To help to combat this problem, I’d love to see the development of a true benchmark test for the gene synthesis industry – i.e. a set of synthons that spans different length, GC content, sequence complexity etc. gets designed and the orders placed simultaneously at all vendors so that there can be a true side by side comparison of the performance of all providers.

Probably the biggest update in the world of commercial gene synthesis over the last year and half is that multiple companies now have linear gene synthesis offerings.  In no particular order, IDT offer gBlocks up to 750 bp for $139, Gen9 offers GeneBytes up to 3000 bb in length (they charge per bp but their rates aren’t posted online), and Life Technologies offer Strings up to 1000 bp in length for $149.  With these offerings, gene synthesis companies have been finally able to break through the ~$0.30-$0.35/bp floor that they’ve been stagnating at from 2008-2012 by skipping the cloning and sequencing steps and shifting that technical risk onto their customers.  The hope would be that these offerings could also result in lower turn times but jury’s still out.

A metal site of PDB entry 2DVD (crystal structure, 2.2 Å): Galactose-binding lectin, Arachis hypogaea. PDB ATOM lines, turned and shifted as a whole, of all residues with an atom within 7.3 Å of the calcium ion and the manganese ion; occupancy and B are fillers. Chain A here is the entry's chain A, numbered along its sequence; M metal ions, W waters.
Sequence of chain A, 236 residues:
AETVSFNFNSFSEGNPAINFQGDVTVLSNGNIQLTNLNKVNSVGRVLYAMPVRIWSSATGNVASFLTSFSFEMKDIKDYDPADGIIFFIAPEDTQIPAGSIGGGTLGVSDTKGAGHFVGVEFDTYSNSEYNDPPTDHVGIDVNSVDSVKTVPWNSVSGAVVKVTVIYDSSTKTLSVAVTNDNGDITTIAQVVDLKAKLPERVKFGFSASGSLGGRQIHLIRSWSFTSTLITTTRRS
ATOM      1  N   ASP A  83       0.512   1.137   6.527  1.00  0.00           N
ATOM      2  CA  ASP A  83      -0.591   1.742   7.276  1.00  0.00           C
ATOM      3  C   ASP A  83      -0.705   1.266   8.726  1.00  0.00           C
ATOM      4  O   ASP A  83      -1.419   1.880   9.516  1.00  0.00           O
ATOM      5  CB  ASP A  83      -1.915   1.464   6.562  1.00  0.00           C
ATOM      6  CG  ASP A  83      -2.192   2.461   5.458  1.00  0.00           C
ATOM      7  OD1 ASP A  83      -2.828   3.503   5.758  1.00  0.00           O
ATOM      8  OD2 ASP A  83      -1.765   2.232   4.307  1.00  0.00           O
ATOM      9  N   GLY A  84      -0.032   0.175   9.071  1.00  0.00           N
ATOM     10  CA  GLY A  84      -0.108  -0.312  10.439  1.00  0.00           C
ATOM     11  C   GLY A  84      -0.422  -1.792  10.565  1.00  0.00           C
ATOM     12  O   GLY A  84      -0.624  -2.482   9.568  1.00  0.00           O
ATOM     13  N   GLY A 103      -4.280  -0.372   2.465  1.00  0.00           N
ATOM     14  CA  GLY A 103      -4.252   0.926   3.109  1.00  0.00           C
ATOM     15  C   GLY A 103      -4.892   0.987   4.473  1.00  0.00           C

Caveats to the data:

  • Orders at the providers weren’t placed contemporaneously and we didn’t place orders for the same synthon at multiple providers.
  • We design all our synthons using in house software – so the measured turn times reflect only ability of providers to build our synthons and not the quality of their gene design tools.
  • By design, nearly all of our synthons pass all provider sequence checks and qualify as “low complexity” sequences from a synthesis standpoint.
  • The synthons generally don’t result in protein expression which might adversely impact clonability by providers.
  • To calculate turn time, I “start the clock” when we input the order to the provider website or send it to their sales rep and I “stop the clock” on the day the provider ships the gene back to me.  So if there is a delay in order processing by the provider or rep, that counts against their turn time.